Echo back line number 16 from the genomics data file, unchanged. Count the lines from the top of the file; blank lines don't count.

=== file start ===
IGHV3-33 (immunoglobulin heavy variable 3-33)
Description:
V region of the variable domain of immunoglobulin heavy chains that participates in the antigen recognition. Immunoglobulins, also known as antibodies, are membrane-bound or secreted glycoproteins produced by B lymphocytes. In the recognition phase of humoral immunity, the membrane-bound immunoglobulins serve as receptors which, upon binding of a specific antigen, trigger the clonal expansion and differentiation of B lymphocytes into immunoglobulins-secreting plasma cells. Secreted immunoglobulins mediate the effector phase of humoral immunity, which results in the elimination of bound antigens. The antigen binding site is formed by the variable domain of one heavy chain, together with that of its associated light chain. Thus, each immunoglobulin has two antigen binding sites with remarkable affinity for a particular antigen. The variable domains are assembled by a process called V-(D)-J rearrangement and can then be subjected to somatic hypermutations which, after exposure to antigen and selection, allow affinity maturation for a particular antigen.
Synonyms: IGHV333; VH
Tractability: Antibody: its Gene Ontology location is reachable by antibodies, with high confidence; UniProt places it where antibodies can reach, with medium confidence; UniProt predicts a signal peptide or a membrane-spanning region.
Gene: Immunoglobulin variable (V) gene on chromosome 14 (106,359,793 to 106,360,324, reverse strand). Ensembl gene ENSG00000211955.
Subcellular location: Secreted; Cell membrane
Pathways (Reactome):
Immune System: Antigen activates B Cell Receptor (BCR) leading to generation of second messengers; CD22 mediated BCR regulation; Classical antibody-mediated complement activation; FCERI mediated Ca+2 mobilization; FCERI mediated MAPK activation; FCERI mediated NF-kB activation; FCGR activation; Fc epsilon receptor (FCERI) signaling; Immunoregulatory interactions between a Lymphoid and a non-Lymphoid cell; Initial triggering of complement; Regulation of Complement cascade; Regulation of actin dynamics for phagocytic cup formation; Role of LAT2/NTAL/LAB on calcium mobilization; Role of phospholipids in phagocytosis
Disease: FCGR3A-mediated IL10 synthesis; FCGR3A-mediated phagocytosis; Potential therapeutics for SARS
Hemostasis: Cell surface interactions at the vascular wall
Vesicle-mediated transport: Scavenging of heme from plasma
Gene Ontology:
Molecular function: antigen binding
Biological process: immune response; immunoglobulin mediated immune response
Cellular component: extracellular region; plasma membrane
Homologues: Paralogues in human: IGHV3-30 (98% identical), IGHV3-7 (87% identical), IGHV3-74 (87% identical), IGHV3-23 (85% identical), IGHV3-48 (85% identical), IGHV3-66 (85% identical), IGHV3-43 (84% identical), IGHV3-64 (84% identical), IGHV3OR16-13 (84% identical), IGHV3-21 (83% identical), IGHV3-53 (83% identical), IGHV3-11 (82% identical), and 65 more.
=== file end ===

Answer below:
Cellular component: extracellular region; plasma membrane